Va. Republicans won big under Democratic voting rules. They still want tougher laws.

By: - January 21, 2022 12:04 am

GOP members of the House of Delegates are sworn in for the 2022 legislative session. (Ned Oliver/Virginia Mercury)

Virginia Republicans had a wildly successful election night in what had been a solid blue state in 2021, playing by Democratic voting rules the GOP spent two years arguing against.

If Gov. Glenn Youngkin’s undisputed, high-turnout win meant Republicans might rethink their fears about the integrity of the state’s election system, it’s not showing in the dozens of bills GOP legislators have filed to undo laws Democrats passed to make voting easier.

Youngkin launched his gubernatorial bid last year with a focus on “election integrity,” but election issues haven’t featured prominently in his early speeches, executive actions and personnel decisions. 

One of Youngkin’s top election priorities, making photo IDs mandatory again for in-person voting, already went down in defeat this week in the Senate Privileges and Elections Committee.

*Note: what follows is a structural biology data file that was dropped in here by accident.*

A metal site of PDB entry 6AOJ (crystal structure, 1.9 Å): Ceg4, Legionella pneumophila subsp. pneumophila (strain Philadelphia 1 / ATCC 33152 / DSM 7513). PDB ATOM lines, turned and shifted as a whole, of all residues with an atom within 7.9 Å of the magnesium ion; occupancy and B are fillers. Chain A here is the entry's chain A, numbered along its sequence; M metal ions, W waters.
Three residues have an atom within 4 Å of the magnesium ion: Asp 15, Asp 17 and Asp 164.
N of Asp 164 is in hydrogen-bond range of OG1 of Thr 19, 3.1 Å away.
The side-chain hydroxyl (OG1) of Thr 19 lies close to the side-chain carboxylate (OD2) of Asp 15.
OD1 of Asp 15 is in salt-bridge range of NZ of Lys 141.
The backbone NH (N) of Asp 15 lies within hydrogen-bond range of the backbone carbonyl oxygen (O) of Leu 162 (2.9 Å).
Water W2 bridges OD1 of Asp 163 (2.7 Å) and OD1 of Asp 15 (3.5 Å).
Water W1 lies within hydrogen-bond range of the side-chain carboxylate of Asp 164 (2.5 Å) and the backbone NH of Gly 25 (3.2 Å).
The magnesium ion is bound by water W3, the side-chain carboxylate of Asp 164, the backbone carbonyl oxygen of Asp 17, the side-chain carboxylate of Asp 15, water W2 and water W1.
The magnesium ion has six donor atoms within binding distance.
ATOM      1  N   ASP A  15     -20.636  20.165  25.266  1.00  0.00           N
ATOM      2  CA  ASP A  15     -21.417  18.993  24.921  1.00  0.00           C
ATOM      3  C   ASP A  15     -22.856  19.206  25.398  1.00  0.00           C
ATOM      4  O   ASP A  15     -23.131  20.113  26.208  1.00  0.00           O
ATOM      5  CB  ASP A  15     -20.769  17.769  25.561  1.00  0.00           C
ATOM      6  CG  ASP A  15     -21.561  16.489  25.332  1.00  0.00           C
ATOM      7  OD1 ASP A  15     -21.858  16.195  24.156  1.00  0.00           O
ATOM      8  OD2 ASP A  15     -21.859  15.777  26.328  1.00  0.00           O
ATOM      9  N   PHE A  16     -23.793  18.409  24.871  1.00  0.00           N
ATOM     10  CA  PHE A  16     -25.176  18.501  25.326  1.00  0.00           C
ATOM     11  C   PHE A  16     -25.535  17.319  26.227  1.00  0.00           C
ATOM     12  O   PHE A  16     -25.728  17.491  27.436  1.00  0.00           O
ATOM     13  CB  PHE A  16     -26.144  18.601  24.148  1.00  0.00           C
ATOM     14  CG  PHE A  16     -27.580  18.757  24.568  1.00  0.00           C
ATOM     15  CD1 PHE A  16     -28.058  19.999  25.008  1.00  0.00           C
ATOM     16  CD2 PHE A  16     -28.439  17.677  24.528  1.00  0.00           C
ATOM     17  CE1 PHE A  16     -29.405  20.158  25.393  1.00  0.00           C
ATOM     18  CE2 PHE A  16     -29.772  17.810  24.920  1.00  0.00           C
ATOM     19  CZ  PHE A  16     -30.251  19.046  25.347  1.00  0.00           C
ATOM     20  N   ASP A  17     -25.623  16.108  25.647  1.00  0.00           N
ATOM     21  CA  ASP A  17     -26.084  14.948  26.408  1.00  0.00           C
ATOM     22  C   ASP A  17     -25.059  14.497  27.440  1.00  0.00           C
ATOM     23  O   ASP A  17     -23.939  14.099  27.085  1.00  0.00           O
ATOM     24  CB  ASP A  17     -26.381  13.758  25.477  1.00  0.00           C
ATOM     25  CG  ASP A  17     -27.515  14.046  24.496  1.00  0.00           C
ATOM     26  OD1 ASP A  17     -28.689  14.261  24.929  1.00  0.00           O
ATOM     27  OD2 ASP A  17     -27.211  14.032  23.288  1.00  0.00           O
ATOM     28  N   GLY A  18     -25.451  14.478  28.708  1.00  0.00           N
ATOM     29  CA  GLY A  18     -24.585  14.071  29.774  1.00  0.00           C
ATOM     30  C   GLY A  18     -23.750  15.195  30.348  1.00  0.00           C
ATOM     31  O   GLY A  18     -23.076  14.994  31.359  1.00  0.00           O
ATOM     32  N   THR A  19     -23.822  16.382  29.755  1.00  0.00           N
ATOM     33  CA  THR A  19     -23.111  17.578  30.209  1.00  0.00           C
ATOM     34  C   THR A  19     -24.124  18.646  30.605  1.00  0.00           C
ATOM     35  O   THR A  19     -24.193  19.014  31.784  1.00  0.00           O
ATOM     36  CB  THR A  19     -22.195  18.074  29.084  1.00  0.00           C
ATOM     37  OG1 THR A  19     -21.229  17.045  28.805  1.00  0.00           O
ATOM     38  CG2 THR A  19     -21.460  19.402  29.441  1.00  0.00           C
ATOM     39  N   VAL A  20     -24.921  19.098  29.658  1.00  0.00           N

As long as the Democrats who control that committee stay in their seats for future votes, said Sen. Creigh Deeds, D-Bath, “the same thing will happen” if and when the Republican-led House of Delegates sends over a wave of bills to reinstate voting restrictions Democrats scrapped.

“People are throwing red meat to their base,” said Deeds, who chairs the Senate elections committee. “Democrats do it. Republicans do it. In this case, Republicans are doing it a lot more.”

Republicans seemed to embrace early voting last year, telling supporters casting ballots early was the best way to ensure their vote would count.

“We did not change those rules. But we certainly tried to abide by them,” said House Speaker Todd Gilbert, R-Shenandoah. “And had a lot more success than we would have ever imagined.”